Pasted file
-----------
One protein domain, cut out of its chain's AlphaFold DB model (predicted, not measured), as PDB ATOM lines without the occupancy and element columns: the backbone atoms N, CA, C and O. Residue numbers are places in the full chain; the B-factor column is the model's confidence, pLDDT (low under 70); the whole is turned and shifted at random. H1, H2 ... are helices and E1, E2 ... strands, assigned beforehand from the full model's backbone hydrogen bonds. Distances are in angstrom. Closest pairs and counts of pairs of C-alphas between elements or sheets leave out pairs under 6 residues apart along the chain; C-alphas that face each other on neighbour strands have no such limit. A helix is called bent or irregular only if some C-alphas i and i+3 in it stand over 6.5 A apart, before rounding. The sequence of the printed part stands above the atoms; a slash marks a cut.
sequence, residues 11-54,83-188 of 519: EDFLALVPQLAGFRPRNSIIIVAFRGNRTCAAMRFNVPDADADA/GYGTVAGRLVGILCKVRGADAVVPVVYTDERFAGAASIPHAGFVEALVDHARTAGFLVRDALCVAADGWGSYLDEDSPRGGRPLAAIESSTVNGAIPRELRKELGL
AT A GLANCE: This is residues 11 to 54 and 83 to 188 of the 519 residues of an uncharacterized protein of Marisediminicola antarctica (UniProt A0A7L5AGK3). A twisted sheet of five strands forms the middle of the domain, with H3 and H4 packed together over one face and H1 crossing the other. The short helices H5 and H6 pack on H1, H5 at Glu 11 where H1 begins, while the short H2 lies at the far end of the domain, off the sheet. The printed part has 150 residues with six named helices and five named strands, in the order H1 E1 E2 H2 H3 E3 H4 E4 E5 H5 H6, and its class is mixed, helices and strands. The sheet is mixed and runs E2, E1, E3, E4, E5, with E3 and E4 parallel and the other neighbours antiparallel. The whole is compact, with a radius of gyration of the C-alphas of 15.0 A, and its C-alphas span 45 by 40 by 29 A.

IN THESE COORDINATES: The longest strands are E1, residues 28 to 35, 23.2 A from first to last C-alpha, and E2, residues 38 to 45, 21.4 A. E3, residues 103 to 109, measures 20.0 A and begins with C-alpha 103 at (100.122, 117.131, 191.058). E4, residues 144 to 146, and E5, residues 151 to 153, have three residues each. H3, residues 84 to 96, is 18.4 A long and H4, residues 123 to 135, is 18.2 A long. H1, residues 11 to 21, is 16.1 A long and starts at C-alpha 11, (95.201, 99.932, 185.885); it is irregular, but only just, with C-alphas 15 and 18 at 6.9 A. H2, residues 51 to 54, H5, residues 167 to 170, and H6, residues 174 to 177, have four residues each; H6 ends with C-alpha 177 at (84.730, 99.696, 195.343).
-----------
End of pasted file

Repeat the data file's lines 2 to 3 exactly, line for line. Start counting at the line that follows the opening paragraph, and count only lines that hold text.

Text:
AT A GLANCE: This is residues 11 to 54 and 83 to 188 of the 519 residues of an uncharacterized protein of Marisediminicola antarctica (UniProt A0A7L5AGK3). A twisted sheet of five strands forms the middle of the domain, with H3 and H4 packed together over one face and H1 crossing the other. The short helices H5 and H6 pack on H1, H5 at Glu 11 where H1 begins, while the short H2 lies at the far end of the domain, off the sheet. The printed part has 150 residues with six named helices and five named strands, in the order H1 E1 E2 H2 H3 E3 H4 E4 E5 H5 H6, and its class is mixed, helices and strands. The sheet is mixed and runs E2, E1, E3, E4, E5, with E3 and E4 parallel and the other neighbours antiparallel. The whole is compact, with a radius of gyration of the C-alphas of 15.0 A, and its C-alphas span 45 by 40 by 29 A.

IN THESE COORDINATES: The longest strands are E1, residues 28 to 35, 23.2 A from first to last C-alpha, and E2, residues 38 to 45, 21.4 A. E3, residues 103 to 109, measures 20.0 A and begins with C-alpha 103 at (100.122, 117.131, 191.058). E4, residues 144 to 146, and E5, residues 151 to 153, have three residues each. H3, residues 84 to 96, is 18.4 A long and H4, residues 123 to 135, is 18.2 A long. H1, residues 11 to 21, is 16.1 A long and starts at C-alpha 11, (95.201, 99.932, 185.885); it is irregular, but only just, with C-alphas 15 and 18 at 6.9 A. H2, residues 51 to 54, H5, residues 167 to 170, and H6, residues 174 to 177, have four residues each; H6 ends with C-alpha 177 at (84.730, 99.696, 195.343).